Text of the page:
If you looked on our calendar this weekend, youd see todays slot marked adventurously with hike to hobo cave. But if you peered in our house this afternoon, youd see Col and Rose affixed to the living room floor, bright plastic shapes blooming from their fingers like an affliction.
Youre going to love this cave, Dan says, reading from the script of Enthusiastic and Persuasive Dads, but were all suddenly underwater and Dans words bounce back to him while Col snaps another Lego on his helicopter in slow motion.
You can bring flashlights, Dan announces. The kids perk up and I find myself uttering its gonna be awesome! annoyingly, every time they shuffle closer to the front door.
Some dads discover excellent kid-friendly restaurants or half-price family day at the ski hill, and well, some suss out hobo caves. Dan tells us how the last sunlight slants smack between two ponderosa pines, broadcasting onto the orange sandstone a perfect rectangle of light.
We suit up in snow gear and drive 10 minutes before parking on a Forest Service road.
There it is, just a little bushwhacking and were there, Dan says like a flight attendant waving away a round of turbulence. He points straight up a ridge choked with oakbrush.
The kids are good little hikers, doing the underbrush scoot and slipping easily under the limbo bar of an oak branch that pins my hair. I like this kind of hiking, where all your limbs are engaged and theres no place for your mind to wander because, whoa! prickly pear cactus at your left handhold.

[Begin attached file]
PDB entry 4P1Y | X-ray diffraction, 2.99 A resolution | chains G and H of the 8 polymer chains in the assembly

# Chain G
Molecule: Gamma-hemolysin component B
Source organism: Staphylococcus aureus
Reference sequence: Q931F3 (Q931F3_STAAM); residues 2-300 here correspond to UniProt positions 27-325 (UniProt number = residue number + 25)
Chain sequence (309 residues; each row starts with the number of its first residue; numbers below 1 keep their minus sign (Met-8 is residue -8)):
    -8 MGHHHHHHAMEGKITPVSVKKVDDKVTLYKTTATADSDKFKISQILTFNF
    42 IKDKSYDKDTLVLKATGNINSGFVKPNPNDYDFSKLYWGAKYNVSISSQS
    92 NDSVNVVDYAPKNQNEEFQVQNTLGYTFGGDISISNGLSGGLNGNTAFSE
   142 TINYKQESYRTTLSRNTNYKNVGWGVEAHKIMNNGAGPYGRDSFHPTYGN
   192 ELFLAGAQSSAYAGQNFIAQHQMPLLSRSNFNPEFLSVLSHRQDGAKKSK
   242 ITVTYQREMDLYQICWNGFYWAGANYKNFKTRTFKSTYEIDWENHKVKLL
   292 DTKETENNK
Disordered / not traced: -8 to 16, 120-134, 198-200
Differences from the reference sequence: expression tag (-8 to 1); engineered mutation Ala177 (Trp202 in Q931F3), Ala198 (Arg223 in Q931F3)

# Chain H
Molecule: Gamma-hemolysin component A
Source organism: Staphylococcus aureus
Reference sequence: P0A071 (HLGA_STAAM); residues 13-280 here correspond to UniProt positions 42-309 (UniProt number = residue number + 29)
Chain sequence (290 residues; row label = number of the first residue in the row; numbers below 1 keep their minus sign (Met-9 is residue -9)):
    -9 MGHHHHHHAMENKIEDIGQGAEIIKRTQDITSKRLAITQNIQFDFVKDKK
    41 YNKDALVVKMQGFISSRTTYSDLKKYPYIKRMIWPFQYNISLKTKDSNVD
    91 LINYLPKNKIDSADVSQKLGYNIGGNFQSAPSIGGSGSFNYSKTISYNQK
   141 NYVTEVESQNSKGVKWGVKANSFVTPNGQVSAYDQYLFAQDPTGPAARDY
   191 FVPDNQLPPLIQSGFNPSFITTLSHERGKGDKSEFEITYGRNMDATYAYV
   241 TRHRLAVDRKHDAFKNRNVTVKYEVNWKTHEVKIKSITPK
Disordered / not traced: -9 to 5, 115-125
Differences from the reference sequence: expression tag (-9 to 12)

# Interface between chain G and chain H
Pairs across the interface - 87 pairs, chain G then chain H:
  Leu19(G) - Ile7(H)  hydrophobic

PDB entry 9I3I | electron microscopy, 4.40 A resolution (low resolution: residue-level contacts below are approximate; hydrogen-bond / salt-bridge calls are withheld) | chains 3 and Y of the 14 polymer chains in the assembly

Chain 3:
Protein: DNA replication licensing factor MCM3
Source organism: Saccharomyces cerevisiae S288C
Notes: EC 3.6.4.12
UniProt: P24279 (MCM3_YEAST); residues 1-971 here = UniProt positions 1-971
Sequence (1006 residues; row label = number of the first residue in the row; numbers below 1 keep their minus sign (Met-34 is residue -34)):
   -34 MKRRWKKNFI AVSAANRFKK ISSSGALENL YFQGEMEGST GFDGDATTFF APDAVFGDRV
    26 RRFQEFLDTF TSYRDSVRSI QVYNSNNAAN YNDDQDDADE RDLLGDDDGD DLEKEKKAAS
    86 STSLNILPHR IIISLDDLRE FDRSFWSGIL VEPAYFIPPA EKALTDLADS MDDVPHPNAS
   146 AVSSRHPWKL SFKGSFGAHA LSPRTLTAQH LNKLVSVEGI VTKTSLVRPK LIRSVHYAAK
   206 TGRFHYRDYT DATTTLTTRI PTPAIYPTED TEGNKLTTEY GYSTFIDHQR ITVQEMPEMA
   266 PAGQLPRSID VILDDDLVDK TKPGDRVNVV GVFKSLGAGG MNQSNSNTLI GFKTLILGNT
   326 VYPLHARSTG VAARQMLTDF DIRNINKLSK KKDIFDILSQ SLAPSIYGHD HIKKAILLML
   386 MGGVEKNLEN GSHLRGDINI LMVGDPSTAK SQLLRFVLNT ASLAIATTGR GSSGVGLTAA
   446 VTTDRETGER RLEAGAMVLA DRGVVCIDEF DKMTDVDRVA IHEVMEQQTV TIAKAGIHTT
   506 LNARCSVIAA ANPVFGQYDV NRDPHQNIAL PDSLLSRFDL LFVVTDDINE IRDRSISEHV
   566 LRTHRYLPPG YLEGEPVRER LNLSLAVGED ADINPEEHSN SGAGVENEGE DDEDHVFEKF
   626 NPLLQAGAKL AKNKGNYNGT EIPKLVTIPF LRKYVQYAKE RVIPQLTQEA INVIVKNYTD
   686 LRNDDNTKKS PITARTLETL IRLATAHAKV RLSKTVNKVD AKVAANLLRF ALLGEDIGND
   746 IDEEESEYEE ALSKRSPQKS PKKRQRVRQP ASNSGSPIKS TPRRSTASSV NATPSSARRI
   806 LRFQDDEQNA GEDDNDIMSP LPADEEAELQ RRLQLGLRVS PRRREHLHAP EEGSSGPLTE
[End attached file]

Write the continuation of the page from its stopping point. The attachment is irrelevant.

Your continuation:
We pass skull rock with its hollowed out eye sockets, and the kids gawk with the pleasant spookiness akin to realizing that every Scooby-Doo episode follows the same storyline.
We arrive. The sun is hot on our backs. The color blue is heretofore renamed: Colorado sky. The south-facing slope were on is bright and dry, while across the valley the north-facing slope is blue with icy snow: the yin-yang of mountain spring. The cave is wide enough for a family of four to pass the night, and its clear from the six candle stubs and a desiccated Durango Herald (dateless, save for the archival comic strip 40 acres and a modem) someones beaten us to it. Indians? Col wonders.
The kids get busy scurrying around the sandy ledge and forging into the cave with flashlights while Dan and I get busy cracking pre-sunset beers.
You know why I bring you guys to these hobo camps? Dan asks the kids. They turn their tender faces toward him, ready to absorb his every word. Its so you always know that nature is your home. Hmm. I want to add that if the kids ever find themselves in a bind, in addition to caves, our house will also be open to them.
I like this stone a lot. Its good to pound, Col pontificates while doing just that. Rose scoops some snow onto an oak leaf for the fairies, and we settle in to watch the sunset.
Reach Rachel Turiel at firstname.lastname@example.org.Visit her blog, 6512 and growing, on raising children, chickens and other messy, rewarding endeavors at 6,512 feet.